Speaking of things I cannot get out of my head, part of me really wants to see this movie turned into a video game. Why? Because this movie at times is unnecessarily violent, but it is all the better for it. There’s one shootout towards the end in particular that was a giant bloodbath. Said shootout contains a number of satisfying kills, and I would probably would need to rewatch this film, or maybe that scene in particular, but it could end up being in my top 20 favorite action scenes. And it does not take away from any emotion that I had towards the characters, because Django would get himself into a less than satisfying situation that made me admire the other side for how they executed their actions (stylistically), but I was still able to latch onto Django as a character.

I also gotta give credit to the costume and makeup department, especially with the transformation of Samuel L. Jackson. Because in this movie, he does not completely look like Samuel L. Jackson and instead looks more like the stereotype for a retired badass NBA basketball player. Per usual, Jackson is charismatic, plays a well written character, and at this point I’m pretty much repeating myself, I do not see anybody else playing his character. It’s amazing what a little grey hair can do to make a role more convincing.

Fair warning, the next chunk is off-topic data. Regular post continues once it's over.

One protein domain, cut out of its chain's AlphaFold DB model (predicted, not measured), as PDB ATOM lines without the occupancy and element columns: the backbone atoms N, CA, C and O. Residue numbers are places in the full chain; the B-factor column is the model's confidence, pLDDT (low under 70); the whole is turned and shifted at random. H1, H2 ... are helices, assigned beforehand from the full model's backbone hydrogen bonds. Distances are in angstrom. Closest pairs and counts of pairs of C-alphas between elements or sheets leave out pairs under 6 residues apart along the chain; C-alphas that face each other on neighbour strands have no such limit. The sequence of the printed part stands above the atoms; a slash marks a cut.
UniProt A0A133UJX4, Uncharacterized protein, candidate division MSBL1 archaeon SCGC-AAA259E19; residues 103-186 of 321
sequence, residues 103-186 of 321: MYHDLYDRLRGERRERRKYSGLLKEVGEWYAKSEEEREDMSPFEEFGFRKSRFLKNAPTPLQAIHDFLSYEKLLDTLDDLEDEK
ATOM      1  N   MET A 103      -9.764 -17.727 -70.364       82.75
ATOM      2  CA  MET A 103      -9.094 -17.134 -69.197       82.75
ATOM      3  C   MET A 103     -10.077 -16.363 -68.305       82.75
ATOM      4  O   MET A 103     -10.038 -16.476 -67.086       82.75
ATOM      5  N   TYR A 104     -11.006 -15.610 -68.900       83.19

In the end, “Django Unchained” is a fun ride, and kinda bonkers. Depending on the next movie I watch from Tarantino, he could become my favorite screenwriter of all time, and while this was not as good as “Pulp Fiction,” this manages to have the same Tarantino flair that movie had which I appreciate. This is not to say that “Django Unchained” is a ripoff, but it is just another reason why I happen to admire Tarantino’s directorial choices. He’s edgy, creative, and badass. “Django Unchained” solidifies itself as one of the best films of its year and when it comes to other violent films out there, this makes every other film look like it was made for children. “Django Unchained” kicks ass! I’m going to give “Django Unchained” a 9/10!

Thanks for reading this review! For those of you who want to know my next installment in the Tarantino review series, it is going to be his latest film, specifically 2015’s “The Hateful Eight.” I wanted to see this movie in theaters, but I never got around to it because of competition. Let’s face it, I ended up seeing “The Force Awakens” four times in a matter of two months. Nevertheless, I am very excited, I enjoy a good mystery every once in a while, so hopefully this will be good! As for new releases, I’m still trying my best to get myself to go see “Spider-Man: Far From Home.” I’m wondering if it is gonna be this year’s “Deadpool 2.” It’s a movie that I want to see, one that I am trying extra hard to get myself to see, but for one reason or another, I almost failed to get around to it. We’ll see what happens! Be sure to follow Scene Before with an email or WordPress account so you can stay tuned for more great content! Also, check out my Facebook page! I want to know, did you ever watch “Django Unchained?” What did you think about it? Or, what is your favorite unnecessarily violent film or scene from a film? Let me know down below! Scene Before is your click to the flicks!